Believe it or not, computers can make mistakes sometimes. We live in an age where data entry for bookkeeping is getting faster and faster via downloading or importing transactions. When the financial institutions communicate with QuickBooks a lot of information is exchanged and errors do occur. This is why the reconciliation step is so important. Every so often we will review a set of books and the credit card accounts are not reconciled. 'Why would they be off, I downloaded all the transactions' is the response we get when we point out the credit card balance is completely wrong. This is when we always have to tell the client that downloading is not reconciling. In addition to reconciling each time you download data you should look over renaming rules too.
When dumping data in QuickBooks via the bank import the user will get hit up with a lot of prompts and questions. If you aren't careful and you are cutting corners your Renaming Rules can get royally screwed up by clicking Yes or OK without reading what the prompts are telling you. Once the Renaming Rules get screwed up, you won't know the scope of the damage until you review these rules.
When in the Bank Feeds or Online Banking screen (this label varies from QuickBooks 2013 to 2014), click on the Renaming Rules link and then start reviewing the rules that QuickBooks has generated based on your previous imports. Recently, I caught a renaming rule that categorized all items with the term 66 in it to vendor Sinclair and gas expense. This caused all imported transactions that have 66 in the sequence code being booked as Sinclair and being a Gas Expense. This greatly skewed the expenses for the year and threw the financial budgets out of whack. Monitoring Renaming Rules might be tedious, but it is well worth doing a few times a year to make sure the books aren't suffering from a Renaming Rule error.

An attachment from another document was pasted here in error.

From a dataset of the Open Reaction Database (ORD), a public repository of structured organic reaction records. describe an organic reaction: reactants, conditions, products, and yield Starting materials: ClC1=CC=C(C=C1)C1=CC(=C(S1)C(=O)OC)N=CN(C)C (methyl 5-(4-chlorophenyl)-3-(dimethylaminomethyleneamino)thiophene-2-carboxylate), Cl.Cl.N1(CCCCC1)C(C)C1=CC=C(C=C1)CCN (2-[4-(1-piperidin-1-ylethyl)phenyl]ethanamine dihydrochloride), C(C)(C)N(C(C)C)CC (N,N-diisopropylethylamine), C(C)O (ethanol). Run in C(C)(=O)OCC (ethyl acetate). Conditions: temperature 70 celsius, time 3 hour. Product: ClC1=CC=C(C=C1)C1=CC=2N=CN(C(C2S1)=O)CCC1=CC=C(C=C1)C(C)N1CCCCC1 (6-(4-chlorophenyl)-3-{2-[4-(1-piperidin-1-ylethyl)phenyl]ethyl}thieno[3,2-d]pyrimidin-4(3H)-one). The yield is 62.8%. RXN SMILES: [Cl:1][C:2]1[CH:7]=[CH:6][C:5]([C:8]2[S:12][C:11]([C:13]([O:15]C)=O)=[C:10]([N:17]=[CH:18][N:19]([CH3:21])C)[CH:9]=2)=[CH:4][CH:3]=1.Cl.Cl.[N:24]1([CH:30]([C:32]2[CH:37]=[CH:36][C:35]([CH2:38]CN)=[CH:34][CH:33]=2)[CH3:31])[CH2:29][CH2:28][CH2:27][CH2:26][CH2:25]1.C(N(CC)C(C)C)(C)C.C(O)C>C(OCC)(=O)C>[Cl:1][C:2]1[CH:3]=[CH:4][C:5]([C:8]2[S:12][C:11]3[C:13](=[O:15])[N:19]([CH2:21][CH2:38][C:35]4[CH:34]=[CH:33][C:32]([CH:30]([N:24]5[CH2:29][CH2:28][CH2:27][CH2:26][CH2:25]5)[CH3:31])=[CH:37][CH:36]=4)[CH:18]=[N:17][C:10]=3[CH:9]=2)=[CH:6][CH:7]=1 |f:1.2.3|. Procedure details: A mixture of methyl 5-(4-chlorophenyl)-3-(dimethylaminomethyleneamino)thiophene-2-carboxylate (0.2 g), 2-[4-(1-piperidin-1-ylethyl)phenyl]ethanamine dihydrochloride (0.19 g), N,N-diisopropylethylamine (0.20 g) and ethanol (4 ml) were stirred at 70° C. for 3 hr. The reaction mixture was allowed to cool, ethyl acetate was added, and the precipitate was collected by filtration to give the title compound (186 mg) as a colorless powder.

Banking and Credit Card Institution Upgrades
Banks and credit card providers are constantly updating the software, programming, etc. and this can cause issues with the QuickBooks data import. During a recent consultation, I noticed that Key Bank rolled out a new website several months ago and the Bank Feeds had to be re-established. For some reason, re-establishing the Bank Feeds were ignored and the bookkeeper reverted back to manually entering data, ultimately making a big expensive mess. Not only is this a bad bookkeeping practice, but its easily avoidable if you take 5 minutes to link the two programs back together.
First, right click on the account within the Chart of Accounts > Edit > Bank Feed Settings, then select 'Deactivate All Online Services' and Save & Close.
Once online services are deactivated for that account, log in to the account via the web and access the download screen. Before downloading, within QuickBooks verify starting date and balance as a quick but important checks and balances step. Then download the specified date range. This will prompt QuickBooks to ask permissions to import a new bank or credit card account. You will have to select the proper account from a drop down box during this step. This will then bring the data in to QuickBooks and re-establish the Bank Feed.
Make sure to pay attention to renaming rules questions when importing new account transactions too.
You have done a majority of the heavy lifting at this point, now it's time to click through some steps and make sure the import worked properly. It would be great to open the reconciliation screen and click 'Select All' and drive the reconcile balance to $0. We call this the Hail Mary in the bookkeeping world and hope it works each and every time but it doesn't. Slow down and find out why the difference is off in order to make sure the books are 100% accurate. Duplicated transactions can occur if someone is typing in transactions by hand during the statement period that doesn't match up exactly to the imported date and cause expenses to be over stated and net profit to be understated. Next thing you know, your books are jacked and you have no idea why.
These few pointers can truly make a good bookkeeping system a great bookkeeping system. It allows for more accuracy while not sacrificing time to review and find errors within the books. Not your cup of tea since you prefer to be focused on growing your revenue or developing different customer experiences? Or maybe you are a bookkeeper that wasn't properly trained to be one and need some more explaining. Either way, reach out and let's talk more about streamlining.